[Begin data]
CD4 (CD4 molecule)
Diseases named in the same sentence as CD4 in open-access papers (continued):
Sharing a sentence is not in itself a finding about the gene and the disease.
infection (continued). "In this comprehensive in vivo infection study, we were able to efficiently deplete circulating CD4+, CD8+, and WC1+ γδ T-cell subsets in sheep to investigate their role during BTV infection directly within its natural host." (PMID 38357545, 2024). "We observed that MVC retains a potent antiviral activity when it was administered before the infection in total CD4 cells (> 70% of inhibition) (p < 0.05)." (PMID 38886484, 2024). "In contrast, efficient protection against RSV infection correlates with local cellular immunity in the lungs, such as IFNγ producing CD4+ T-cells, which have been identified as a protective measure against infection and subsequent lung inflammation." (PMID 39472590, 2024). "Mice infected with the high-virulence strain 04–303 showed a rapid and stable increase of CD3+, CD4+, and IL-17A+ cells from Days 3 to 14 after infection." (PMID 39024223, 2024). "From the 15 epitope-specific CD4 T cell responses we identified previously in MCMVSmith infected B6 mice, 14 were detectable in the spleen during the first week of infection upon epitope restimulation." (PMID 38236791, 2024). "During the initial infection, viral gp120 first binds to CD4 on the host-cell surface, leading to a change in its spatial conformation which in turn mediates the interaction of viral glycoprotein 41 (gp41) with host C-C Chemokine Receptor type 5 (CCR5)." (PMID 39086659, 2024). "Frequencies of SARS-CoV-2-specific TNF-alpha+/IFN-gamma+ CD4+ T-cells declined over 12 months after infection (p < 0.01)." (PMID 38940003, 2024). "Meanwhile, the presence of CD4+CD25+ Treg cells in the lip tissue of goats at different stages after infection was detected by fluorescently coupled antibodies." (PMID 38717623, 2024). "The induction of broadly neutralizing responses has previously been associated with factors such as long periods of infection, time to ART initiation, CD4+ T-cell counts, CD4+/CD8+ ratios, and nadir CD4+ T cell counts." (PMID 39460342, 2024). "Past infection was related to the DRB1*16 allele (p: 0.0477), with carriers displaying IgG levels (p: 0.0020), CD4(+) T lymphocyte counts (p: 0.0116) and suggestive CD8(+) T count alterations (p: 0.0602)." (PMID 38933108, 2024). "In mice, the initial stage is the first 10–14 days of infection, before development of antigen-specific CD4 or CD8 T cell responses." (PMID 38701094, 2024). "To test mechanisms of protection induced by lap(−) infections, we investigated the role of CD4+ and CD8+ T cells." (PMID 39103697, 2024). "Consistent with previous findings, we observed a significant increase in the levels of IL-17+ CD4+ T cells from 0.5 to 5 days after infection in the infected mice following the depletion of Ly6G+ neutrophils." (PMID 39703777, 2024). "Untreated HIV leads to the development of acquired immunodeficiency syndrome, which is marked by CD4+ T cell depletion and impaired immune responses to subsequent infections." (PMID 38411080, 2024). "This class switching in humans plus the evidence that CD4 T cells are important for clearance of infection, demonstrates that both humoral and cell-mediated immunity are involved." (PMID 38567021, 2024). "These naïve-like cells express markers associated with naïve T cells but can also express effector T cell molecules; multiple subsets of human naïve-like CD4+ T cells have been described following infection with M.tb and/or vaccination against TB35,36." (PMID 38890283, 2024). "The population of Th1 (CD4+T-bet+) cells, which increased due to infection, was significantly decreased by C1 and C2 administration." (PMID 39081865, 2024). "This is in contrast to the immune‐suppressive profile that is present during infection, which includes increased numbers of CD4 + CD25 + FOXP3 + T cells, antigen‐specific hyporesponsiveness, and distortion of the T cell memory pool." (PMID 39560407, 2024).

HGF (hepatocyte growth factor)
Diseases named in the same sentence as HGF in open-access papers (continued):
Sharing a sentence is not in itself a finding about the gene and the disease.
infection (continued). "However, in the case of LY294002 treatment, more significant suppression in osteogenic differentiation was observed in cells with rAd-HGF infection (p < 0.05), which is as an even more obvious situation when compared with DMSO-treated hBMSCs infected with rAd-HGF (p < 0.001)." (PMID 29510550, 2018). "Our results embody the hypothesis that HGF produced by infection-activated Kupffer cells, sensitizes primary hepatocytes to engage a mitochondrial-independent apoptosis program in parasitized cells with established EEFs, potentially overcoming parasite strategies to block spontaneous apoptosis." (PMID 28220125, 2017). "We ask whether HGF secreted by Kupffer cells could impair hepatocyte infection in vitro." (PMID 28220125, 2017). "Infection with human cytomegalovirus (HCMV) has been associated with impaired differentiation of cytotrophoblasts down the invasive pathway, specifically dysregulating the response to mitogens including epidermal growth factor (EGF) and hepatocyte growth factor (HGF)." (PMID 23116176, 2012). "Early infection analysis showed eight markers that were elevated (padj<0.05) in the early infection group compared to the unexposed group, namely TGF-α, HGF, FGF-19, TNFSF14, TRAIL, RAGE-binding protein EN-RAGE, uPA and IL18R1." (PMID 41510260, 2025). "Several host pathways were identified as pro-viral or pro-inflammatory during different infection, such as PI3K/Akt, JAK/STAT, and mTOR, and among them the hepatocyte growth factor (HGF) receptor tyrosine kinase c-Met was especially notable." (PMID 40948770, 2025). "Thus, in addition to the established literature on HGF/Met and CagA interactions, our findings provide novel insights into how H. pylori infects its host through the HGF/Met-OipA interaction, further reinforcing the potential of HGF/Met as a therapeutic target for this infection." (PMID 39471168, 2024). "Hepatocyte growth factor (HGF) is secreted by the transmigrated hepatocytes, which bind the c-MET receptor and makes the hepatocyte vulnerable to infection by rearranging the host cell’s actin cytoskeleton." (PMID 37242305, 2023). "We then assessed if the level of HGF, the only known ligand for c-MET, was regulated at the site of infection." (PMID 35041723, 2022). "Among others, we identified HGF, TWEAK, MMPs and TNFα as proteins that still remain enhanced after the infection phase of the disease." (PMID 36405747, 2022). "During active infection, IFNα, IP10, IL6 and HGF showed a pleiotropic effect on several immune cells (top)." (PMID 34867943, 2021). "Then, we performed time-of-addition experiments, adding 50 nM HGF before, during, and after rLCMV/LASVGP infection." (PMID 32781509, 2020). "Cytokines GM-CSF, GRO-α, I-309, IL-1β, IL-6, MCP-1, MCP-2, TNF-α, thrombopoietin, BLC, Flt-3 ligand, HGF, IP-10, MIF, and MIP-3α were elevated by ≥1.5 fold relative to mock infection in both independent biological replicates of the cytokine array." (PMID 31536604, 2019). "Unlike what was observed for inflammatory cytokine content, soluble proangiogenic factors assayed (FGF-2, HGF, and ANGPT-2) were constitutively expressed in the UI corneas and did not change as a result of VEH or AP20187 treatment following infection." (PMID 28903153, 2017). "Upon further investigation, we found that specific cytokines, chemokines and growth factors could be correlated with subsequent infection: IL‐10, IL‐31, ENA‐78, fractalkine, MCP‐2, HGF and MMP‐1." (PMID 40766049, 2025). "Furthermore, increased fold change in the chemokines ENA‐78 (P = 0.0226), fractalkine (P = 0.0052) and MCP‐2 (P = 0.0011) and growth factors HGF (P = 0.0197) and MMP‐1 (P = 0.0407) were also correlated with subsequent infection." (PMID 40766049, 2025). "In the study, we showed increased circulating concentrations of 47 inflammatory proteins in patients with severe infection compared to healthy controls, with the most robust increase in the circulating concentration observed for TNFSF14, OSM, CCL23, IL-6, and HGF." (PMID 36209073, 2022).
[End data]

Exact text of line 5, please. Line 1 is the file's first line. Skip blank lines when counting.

HGF (hepatocyte growth factor)